Reprinted with permission from Chez Panisse Fruit by Alice Waters, Alan Tangren, and Fritz Streiff, to be published May 2002 by HarperCollins.
This versatile stuffing can also be used for peaches, apricots, pluots, apples, and pears.
Preheat the oven to 375 degrees.
To make the filling, cream the butter with 2 tablespoons of the sugar. Add the egg yolk and the salt and beat until fluffy. Beat in the orange liqueur, the chopped nuts and sponge cake crumbs. Butter a 2-quart baking dish; cut nectarines in half and remove the pits. Arrange the nectarines in the dish, cut side up. Fill the cavity of each nectarine with stuffing. Drizzle the wine over and around the nectarines, sprinkle the nectarines with the remaining 2 tablespoons of sugar and bake until the fruit is tender, about 30 minutes. Serve warm with creme anglaise.
Makes one 9-inch round or one 12- by 18-inch rectangular cake.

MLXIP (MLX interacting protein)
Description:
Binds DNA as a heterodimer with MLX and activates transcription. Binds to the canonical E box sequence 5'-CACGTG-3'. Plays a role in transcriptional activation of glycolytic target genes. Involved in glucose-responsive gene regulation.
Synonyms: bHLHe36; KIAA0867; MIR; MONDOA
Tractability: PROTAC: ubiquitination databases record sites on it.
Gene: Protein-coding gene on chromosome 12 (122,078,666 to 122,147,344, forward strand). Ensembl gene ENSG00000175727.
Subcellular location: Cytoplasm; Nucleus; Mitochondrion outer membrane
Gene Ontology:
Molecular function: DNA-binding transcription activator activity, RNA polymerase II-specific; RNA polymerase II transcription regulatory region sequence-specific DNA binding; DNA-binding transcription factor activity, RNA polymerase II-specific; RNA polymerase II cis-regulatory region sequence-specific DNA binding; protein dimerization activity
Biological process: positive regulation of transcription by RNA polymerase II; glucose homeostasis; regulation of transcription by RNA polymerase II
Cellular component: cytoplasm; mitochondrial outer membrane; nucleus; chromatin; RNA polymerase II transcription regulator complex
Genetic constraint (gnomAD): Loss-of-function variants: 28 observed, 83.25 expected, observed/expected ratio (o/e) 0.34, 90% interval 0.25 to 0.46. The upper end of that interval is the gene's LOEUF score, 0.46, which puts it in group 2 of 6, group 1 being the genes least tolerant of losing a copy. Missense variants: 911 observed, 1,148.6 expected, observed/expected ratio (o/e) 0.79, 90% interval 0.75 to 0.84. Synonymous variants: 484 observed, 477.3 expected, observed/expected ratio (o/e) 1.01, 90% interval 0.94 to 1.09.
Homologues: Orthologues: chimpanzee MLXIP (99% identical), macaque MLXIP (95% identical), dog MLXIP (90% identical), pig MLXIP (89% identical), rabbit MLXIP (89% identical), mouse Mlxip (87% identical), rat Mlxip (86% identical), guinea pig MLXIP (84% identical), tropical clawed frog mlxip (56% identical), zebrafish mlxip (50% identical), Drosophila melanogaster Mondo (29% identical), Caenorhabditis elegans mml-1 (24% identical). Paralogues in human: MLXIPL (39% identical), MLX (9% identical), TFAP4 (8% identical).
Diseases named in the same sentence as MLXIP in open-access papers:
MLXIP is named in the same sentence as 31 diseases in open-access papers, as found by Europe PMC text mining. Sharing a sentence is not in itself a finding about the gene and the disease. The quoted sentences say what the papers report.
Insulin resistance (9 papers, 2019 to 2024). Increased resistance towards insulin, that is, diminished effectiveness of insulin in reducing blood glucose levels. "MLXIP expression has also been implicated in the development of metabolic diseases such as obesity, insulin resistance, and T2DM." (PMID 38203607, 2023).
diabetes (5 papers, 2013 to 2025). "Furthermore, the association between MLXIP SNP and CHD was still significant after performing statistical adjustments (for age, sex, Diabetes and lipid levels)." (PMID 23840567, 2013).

Butter and flour a 9-inch round pan, 3 inches deep (such as a springform pan), or a 12- by 18-inch sheet pan; line the bottom with parchment paper. Preheat the oven to 350 degrees.
Whisk the egg yolks for about 5 minutes. Beat in the water, vanilla, and almond extract. Add the sugar and beat about 5 minutes more. The mixture will form a faint ribbon when the whisk is lifted.
Sift together the flour, baking powder, and salt. In another bowl, beat the egg whites with the cream of tartar until they form soft peaks.
Gradually and gently fold the sifted dry ingredients into the egg yolk mixture. When the flour is incorporated, fold in the beaten egg whites with a rubber spatula.
Pour the batter into the prepared pan and spread evenly. Bake for 30 to 40 minutes in a round cake pan or 15 to 20 minutes in a rectangular sheet pan, until the cake is lightly browned and springy to the touch. Let cool on a rack. The cake can be made in advance and kept at room temperature or wrapped well and frozen.
When Marvin Gapultos had a craving for adobo but didn’t know how to make it, he decided to learn his family’s recipes. Since then, he has shared the flavors of Filipino food through his Los Angeles-based food truck The Manila Machine, on his blog Burnt Lumpia, and in The Adobo Road Cookbook.